Having a baby is often a very happy occasion, but sometimes the mother can suffer from postpartum depression which can cause serious stress and doubt for the new mother.
Almost 80% of women who have recently given birth experience some form of “baby blues.” This is a slight depression where the woman has a variety of possible mood disturbances such as being afraid, upset, confused, or alone. It is also very common during this time for the mother to have conflicting feelings towards the infant which will often instill an idea of her being a bad mother. This period of time normally lasts from a few days to a few weeks after giving birth. Do not be alarmed, feeling this way is perfectly normal and the feelings should eventually pass. When the symptoms become worse and depression sets in, it could be a sign of postpartum depression.
Causes for Depression
One of the major differences between the “baby blues” and full blow postpartum depression is that the latter can often effect a mothers ability to care for her baby. About one in five women will develop this condition but it is not noticeable until a few months after giving birth. What makes a womans “baby blues” state become something more severe? There are a few risk factors for the development of the depression which include:
- Any type of history of major depression episodes
- Lack of social support network
- Psychosocial stress and constant high stress situations
- History of premenstrual dysphoric disorder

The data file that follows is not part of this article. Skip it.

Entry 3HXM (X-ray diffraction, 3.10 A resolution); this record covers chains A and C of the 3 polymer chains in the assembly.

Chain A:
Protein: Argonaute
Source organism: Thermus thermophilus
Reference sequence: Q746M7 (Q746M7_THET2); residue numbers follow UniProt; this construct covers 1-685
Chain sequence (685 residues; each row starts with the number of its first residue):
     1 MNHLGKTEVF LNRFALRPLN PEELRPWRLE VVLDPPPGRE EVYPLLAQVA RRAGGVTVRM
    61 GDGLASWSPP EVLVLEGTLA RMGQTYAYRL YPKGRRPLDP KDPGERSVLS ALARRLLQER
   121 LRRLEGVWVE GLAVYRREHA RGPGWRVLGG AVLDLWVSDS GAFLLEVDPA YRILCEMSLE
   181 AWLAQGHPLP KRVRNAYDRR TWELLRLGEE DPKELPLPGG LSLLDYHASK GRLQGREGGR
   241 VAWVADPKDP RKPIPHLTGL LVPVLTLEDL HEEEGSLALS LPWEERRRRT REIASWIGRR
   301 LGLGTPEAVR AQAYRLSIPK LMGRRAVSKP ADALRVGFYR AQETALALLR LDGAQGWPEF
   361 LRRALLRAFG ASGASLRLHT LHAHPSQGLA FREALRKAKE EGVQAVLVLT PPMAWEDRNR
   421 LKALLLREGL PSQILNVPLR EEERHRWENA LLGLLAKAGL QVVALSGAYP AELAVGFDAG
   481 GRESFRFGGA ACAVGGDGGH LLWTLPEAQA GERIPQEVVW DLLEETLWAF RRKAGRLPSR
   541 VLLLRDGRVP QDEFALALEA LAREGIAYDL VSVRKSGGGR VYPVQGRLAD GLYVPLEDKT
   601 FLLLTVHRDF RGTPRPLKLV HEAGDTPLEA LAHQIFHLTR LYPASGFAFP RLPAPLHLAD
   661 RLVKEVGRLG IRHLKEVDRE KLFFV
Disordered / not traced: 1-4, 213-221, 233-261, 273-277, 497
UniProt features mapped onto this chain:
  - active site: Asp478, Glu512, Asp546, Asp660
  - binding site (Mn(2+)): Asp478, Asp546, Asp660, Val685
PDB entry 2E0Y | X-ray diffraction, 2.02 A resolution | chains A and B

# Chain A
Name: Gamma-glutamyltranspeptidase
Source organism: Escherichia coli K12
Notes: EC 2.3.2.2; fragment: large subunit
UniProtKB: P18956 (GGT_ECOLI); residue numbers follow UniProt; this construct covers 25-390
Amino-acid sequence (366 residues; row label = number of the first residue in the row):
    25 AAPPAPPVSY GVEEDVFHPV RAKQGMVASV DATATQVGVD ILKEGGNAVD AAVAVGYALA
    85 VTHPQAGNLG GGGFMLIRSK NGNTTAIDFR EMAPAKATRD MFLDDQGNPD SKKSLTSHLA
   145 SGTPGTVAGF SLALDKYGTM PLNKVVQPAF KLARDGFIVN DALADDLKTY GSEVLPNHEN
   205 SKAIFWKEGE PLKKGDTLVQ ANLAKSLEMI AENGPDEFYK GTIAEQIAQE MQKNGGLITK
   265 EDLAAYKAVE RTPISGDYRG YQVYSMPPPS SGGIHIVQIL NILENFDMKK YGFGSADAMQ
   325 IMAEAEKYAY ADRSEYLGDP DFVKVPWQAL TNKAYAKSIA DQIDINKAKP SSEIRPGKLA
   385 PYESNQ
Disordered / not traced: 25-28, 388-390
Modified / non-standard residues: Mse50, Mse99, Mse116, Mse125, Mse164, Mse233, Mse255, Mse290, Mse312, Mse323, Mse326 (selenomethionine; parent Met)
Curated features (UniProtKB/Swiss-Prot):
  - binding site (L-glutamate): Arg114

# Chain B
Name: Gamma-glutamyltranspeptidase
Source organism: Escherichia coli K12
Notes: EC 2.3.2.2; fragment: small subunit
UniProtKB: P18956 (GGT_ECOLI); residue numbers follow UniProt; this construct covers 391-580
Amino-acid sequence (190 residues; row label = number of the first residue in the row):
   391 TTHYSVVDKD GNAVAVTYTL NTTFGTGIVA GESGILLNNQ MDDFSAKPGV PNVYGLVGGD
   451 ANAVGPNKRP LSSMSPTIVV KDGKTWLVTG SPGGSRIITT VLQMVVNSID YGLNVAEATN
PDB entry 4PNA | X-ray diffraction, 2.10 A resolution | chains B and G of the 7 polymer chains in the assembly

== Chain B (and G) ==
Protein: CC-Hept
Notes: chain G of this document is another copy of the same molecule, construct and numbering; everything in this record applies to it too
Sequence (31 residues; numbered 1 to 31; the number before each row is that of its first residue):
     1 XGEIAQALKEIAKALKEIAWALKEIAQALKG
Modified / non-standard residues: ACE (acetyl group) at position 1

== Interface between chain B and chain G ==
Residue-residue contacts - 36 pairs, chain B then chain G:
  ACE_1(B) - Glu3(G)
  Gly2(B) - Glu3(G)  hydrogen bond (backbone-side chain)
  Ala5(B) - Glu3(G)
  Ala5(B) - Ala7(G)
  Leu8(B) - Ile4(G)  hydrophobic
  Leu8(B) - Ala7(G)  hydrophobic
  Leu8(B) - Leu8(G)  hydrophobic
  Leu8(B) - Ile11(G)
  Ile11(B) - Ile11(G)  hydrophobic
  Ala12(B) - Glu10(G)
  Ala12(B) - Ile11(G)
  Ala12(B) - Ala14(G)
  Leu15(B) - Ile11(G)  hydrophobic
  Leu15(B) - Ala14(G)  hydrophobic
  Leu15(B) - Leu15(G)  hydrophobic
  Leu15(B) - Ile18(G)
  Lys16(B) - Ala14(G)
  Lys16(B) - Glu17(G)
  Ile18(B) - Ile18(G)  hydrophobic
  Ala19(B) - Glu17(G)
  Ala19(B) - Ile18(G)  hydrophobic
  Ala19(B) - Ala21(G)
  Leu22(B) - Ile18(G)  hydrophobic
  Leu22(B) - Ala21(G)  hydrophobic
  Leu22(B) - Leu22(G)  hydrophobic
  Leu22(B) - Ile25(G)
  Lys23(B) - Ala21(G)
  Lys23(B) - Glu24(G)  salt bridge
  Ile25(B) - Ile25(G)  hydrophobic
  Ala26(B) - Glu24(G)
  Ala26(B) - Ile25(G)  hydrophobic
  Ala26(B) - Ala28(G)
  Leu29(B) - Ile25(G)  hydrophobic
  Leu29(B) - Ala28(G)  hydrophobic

- Hormonal imbalances associated with the sudden shift in hormones after birth
- Family history of postpartum depression
- Previous pregnancy problems like stillbirths or miscarriages
- Adapting to the physical changes after birth
- Emotional changes due to adapting to an infant being in the household
Symptoms of Postpartum Depression
Recognizing the symptoms of postpartum depression is extremely important to the health of the mother and child. If left untreated or unnoticed for a long period of time, women with severe cases may become suicidal which can endanger mother and child alike. While some symptoms may be disregarded as simple moodiness, do not put off talking to your doctor as soon as possible if you are concerned about the welfare of you or a loved one. Things to look for are:
- Constantly depressed state
- Problems with sleeping
- Appetite issues
- Hard time enjoying activities that were pleasurable in the past
- Inability to concentrate
- Feelings of failing as a parent
- Suicidal thoughts
- Mothers will often worry about the welfare of their child because they may be thinking negative things about the child
In many cases, mothers thinking about hurting or abandoning their child do not ever act upon these impulses. On the other hand, there are cases where mothers consider killing themselves and the child because they are so afraid of abandoning the child or simply being a bad parent.
Can it get worse?
If postpartum depression is allowed to go untreated, it is possible that the woman will eventually act upon her negative thoughts. Speaking to a doctor as soon as possible is recommended because there is another type of depression known as postpartum psychosis. Women suffering from this disorder are much more likely to act upon their negative thoughts. It is rare among the population and symptoms of psychosis will normally appear about a month after giving birth. They may being to hallucinate or suffer from delusions. Even though women suffering from this type of psychosis can seem perfectly okay, they can suffer from continuous bouts of depression and are more likely to redevelop the condition after having more children. In other words, do not allow you or your loved one to simply suffer through these emotions on your own. Take the time to seek out help in order to ensure that everyone gets the assistance needed.